• We rely on international cooperation in areas like the import of low-carbon energy through regional power grids; enabling supply chains for low-carbon fuels such as hydrogen and ammonia to meet our climate goals.

As a global maritime and aviation hub, Singapore plays a larger role to advance climate action beyond its borders.

  • As a maritime hub, we are promoting decarbonisation partnerships through Green and Digital Shipping Corridors that support the transition to low- and zero-carbon fuels.
  • As an aviation hub, we are reviewing measures to promote the offtake of Sustainable Aviation Fuel at Changi Airport.

Throughout today’s discussions, let us ground our discussions on collaborative actions that we might take to address the climate crisis, across domains and across borders.

Second, fostering greater innovation.

It is unlikely there will be a ‘miracle invention’ that will save us from climate change.  But to solve the climate crisis, we will need much more innovation that we have seen thus far.

Singapore knows from its own experience that necessity is the mother of invention.

  • We took birth as a vulnerable, water-stressed nation.  We conducted research, invested in technology, and innovated new processes - to be able to now treat, recycle, and supply water as part of an integrated and effective water system.
  • Today, we need to summon that same spirit of innovation to decarbonise our energy system despite being an alternative-energy-disadvantaged island nation.

Singapore has allocated $1.2 billion of R&D funding for sustainability initiatives and low-carbon energy technologies such as solar, smart grids, and low-carbon hydrogen.

  • One key initiative is the S$184 million Low Carbon Energy Research Programme, which aims to improve the technoeconomic feasibility of technologies such as hydrogen and carbon capture and storage.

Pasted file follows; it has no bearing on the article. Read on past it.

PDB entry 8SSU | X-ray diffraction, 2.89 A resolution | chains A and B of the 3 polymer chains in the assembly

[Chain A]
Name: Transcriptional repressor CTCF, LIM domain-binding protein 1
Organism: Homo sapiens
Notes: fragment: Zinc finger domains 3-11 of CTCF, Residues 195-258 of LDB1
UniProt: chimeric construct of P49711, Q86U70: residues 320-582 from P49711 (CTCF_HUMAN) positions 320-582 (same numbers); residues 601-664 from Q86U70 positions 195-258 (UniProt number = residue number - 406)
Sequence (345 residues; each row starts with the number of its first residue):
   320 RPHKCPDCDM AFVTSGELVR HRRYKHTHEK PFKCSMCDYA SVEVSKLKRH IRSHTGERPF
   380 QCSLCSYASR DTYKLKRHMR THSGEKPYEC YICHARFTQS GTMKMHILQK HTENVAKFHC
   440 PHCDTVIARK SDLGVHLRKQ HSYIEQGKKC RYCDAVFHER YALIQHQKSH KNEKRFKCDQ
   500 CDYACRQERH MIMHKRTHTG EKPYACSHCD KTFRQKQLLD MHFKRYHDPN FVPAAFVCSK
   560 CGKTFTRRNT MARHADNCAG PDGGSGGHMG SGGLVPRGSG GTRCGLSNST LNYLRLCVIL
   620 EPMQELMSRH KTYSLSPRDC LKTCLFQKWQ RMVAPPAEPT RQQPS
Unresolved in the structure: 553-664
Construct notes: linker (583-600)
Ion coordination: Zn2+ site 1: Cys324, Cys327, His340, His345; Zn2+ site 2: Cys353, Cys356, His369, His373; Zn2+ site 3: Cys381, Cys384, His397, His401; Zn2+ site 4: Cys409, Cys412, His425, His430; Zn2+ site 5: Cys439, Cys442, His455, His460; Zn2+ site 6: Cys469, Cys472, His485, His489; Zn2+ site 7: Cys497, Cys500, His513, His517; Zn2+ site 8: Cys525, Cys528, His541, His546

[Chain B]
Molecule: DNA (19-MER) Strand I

• Earlier this year, we launched the second phase of the programme, which aims to improve the economics of the import and utilisation of low-carbon hydrogen and its carriers.

Third, financing as a key enabler for the net zero transition.

Much has been said about the role of the financial sector to channel capital for transition.  Equally much has been said about why this capital is not flowing.

  • Take for example the managed phase-out of coal in Asia.
  • With coal fired power plants accounting for a third of Asia’s greenhouse gas emissions, the imperative for their early decommissioning is clear. 
  • But the economics of doing so are challenging.  Asia’s energy demand is growing rapidly and the region’s coal plants are relatively young. 
  • Retiring these coal plants well before the end of their economic lives and replacing them with renewable energy with high capital investments does not meet the risk-return expectations of private capital.

This is why we need to link financing to the two earlier themes of partnerships and innovation. 

We need public-private partnerships and innovative solutions to get financing to flow to where it is needed. 

  • Public-private partnerships such as blended finance can bring together various partners to contribute in different and synergistic ways to potentially make difficult transition projects like coal phase-out work.
    • Concessionary capital, coupled with technical assistance and regulatory certainty, can help to reduce the risks in such projects and crowd-in multiples of commercial capital.
  • Likewise, we need to develop innovative solutions - such as transition credits - to increase the economic viability of coal phase-out.
    • The MAS has published a working paper with McKinsey which lays out how such transition credits can improve the economic case for coal-fired power plants to retire early, by providing additional revenue to make up for the lost income that coal plant owners would face from the plants’ early retirement.
    • MAS is now convening a coalition of ecosystem players that will help to identify barriers and potential solutions to develop transition credits as a viable market mechanism – back to partnerships!

So, these three themes will keep recurring in a reinforcing loop in today’s Climate Leaders’ Assembly – partnerships, innovation, finance.

Of course, our work will not be done in a day. We hope that we can each be a firestarter, sparking ideas in the right places with the right partners to set off initiatives that are larger than ourselves. We hope these initiatives will in turn grow into multi-year efforts, lending impetus to an effective and inclusive transition to net zero and a more sustainable planet.

I wish everyone a fruitful day ahead.